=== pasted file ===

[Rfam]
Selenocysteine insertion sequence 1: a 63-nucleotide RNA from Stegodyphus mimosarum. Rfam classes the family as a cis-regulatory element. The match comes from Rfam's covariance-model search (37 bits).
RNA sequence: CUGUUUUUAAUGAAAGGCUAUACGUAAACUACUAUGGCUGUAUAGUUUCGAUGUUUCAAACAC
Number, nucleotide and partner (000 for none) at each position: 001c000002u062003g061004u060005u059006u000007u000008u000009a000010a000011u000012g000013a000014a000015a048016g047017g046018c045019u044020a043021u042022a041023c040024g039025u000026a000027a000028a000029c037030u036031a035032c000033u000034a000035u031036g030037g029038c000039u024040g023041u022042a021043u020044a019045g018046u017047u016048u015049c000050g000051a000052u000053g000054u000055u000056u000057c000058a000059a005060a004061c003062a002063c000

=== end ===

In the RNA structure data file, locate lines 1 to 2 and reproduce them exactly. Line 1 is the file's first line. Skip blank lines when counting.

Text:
[Rfam]
Selenocysteine insertion sequence 1: a 63-nucleotide RNA from Stegodyphus mimosarum. Rfam classes the family as a cis-regulatory element. The match comes from Rfam's covariance-model search (37 bits).